Asking for input here, is glucagon ever dangerous, given to a kid who is high?
     
  14. KatieSue

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    I'm pretty sure we were told when in doubt glucagon. But then the whole hospital thing is kind of a blur.

    We don't know specifics. If my kid were running that high I wouldn't be out and about but that's just me. And we have left a meter in the car here and there on accident so things happen. I don't carry glucagon on me either.

    Very good question on the glucagon if it were a high though. Hopefully someone knows.

    Edited to add: The pink panther book mentions glucagon may cause vomiting.
     
    Last edited: Jun 9, 2013
  15. Mish

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    well, maybe "never hurt" wasn't entirely accurate. Maybe "not do serious harm" might be better? I'm more than willing to edit the above if we can figure out what the best terminology would be... (and I know you're not being snarky or challenging. I'm happy for the discussion.) We've always been told that it is the best option though, when in doubt. But now that you mention it, I don't think i've ever really thought about it too much.

    If you think about it, if he's only "just high" then glucagon is only going to make him higher it isn't going to start any other body chemistry that will make a high situation any worse. If there are already bad high problems (ketones, ketosis beginning etc) then the glucagon isn't really going to exacerbate that - it will just make BG higher. But the real trouble has already happened. On the other hand, NOT giving glucagon to a person who is low and unconscious might actually be the turning point in a life or death situation.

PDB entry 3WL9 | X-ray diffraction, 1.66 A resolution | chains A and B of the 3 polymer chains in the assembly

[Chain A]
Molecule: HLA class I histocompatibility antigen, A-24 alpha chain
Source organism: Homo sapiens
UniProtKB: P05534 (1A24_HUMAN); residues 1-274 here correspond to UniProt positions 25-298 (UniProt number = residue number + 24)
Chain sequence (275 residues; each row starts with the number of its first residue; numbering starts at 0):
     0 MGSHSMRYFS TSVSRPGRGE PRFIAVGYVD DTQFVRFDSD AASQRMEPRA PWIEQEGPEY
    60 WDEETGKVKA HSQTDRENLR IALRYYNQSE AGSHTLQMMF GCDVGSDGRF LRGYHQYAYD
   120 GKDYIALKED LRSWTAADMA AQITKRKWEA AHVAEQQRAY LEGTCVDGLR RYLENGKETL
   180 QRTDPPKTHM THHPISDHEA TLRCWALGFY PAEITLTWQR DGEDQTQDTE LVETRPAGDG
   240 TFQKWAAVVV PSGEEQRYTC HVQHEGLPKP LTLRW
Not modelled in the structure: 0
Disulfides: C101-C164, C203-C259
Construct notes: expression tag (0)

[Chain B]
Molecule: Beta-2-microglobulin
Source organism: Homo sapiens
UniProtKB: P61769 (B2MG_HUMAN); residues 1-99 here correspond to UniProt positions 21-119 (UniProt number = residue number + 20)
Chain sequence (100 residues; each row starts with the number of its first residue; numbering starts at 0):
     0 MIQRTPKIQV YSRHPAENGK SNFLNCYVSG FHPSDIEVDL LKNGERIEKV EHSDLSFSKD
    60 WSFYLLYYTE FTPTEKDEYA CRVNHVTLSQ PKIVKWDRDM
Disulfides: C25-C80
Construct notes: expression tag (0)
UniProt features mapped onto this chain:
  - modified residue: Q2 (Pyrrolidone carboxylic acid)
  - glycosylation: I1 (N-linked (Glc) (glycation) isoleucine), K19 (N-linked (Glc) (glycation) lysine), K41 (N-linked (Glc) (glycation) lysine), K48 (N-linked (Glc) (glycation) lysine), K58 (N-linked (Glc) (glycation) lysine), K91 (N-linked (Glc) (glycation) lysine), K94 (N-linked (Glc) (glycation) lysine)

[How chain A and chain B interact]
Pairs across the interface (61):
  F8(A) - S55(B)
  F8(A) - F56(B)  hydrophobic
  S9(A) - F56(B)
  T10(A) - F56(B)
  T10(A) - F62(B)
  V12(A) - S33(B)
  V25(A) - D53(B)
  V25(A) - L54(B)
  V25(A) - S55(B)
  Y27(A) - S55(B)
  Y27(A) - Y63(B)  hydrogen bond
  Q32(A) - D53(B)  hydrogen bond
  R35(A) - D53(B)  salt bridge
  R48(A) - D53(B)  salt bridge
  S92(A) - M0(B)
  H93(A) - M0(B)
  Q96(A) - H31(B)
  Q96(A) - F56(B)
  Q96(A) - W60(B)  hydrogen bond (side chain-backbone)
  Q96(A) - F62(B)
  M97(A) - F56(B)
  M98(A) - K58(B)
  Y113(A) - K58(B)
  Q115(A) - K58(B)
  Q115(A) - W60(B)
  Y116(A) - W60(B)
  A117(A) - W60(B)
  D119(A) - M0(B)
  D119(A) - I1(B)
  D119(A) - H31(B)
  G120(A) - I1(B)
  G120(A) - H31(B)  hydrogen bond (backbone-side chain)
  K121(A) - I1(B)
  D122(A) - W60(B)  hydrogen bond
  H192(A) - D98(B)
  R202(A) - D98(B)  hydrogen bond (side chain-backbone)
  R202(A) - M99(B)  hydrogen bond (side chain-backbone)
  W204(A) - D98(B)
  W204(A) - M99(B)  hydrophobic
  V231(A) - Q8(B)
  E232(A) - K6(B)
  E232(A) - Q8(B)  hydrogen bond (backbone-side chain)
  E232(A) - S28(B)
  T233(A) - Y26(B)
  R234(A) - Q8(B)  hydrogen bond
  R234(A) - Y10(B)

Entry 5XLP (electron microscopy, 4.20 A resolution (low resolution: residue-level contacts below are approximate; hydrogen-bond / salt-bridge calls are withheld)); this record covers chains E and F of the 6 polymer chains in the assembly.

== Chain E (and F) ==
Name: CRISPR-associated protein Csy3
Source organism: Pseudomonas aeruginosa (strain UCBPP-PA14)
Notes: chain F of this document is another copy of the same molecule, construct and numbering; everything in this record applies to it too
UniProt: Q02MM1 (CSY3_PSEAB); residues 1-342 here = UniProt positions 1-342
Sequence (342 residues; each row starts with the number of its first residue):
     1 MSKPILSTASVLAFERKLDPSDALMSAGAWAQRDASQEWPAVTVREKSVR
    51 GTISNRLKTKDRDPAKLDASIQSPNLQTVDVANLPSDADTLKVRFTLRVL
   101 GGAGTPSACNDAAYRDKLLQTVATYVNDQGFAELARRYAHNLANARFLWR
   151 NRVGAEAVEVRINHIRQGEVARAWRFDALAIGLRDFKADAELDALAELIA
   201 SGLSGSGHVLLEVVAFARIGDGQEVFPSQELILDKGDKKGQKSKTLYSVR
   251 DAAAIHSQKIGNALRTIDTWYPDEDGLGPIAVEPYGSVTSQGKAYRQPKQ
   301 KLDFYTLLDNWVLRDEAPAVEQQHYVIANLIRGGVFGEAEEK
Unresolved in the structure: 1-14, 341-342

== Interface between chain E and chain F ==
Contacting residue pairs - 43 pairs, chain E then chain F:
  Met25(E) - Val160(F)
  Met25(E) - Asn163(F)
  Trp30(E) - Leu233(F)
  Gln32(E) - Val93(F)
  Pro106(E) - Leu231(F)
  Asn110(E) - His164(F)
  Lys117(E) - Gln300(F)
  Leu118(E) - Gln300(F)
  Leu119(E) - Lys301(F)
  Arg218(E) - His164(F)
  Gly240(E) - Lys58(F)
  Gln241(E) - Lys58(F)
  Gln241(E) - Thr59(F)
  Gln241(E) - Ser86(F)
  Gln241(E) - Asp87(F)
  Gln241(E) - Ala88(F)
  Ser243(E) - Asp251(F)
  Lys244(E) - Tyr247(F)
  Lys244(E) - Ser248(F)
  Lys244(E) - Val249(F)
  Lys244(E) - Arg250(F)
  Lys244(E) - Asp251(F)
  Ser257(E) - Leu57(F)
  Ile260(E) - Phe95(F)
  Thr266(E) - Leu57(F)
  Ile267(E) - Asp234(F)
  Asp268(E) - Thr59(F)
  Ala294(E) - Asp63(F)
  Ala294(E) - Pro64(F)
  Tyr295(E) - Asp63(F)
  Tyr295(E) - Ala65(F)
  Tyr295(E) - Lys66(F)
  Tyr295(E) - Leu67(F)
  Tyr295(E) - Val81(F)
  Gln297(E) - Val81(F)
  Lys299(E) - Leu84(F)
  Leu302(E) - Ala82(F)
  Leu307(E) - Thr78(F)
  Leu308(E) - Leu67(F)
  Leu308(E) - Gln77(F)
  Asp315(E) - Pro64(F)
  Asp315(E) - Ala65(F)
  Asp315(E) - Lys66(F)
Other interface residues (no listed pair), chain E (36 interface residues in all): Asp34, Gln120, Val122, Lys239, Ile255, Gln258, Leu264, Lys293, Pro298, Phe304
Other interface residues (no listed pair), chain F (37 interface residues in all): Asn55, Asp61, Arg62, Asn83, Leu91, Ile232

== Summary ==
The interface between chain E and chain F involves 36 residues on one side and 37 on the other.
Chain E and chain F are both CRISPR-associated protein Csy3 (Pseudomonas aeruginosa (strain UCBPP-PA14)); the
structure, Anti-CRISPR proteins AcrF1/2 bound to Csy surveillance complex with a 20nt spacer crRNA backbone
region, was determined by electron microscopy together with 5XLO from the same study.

16. GaPeach

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    The vomiting could have been from illness/stomach bug, due to the sudden drop or who knows what.

    My daughter is very catatonic or blank stare dazed with a high or low BG.

    Recently, my dd had been "stuck in the 200's" for days. Lots of adjustments and she was finally staying in range. One night, she awaken and called for me feeling very nauseous and felt that she was going to vomit. I checked her BG and it was 99. BUT my gut told me to check ketones anyway. It was 4.2 on the Blood Ketone meter or very large. In spite of the 99, I gave insulin to clear the ketones. Good call - her BG climbed over 200 within 15 minutes but the ketones came down to 2.? She never vomited - just laid in the bathroom floor moaning. Gave more insulin and then ketones reduced to 0.1 within the next 2 hours.

    Why? Who knows the diabetes educator was stumped. Sometimes diabetes is weird and has no rhyme or reason.
     
  17. jbmom1b2g

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    Sometimes you just have those sucky highs. At Easter time we were traveling to see family and no matter what we did we could not get Taylor out of the high 400's. Granted it wasn't a few days worth of highs but it was over 8 hrs of highs. You just cant judge what is going on in other peoples lives.
     
  18. Debdebdebby13

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    He was throwing up before the glucagon, but I was worried afterwards that it was going to exacerbate the situation.

    We have the same endo so I have a pretty good idea the suggestions that they would have gotten from our doc and running high for days isn't something he would ever condone. I am not assuming they were negligent necessarily, but watching and experiencing the situation has me wondering what was really going on an what we would have done in a similar situation.
     
  19. hawkeyegirl

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    Yeah, I agree. They were treating being stuck in the 500s for days WAY too casually for it to be an uncommon occurrence for them. I don't know exactly what happened, but I'd bet you dollars to donuts it was neither the first time he was stuck in the 500s for days nor the first time they have used glucagon.
     
  20. wearingtaci

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    I'm not going to judge any parents management of diabetes,but thank goodness you were there any so willingly gave them Molly's glucogon.
    Is it normal to go out without a meter,insulin,or glucogon? Sophie has a backpack with all of her supplies and we never go anywhere without it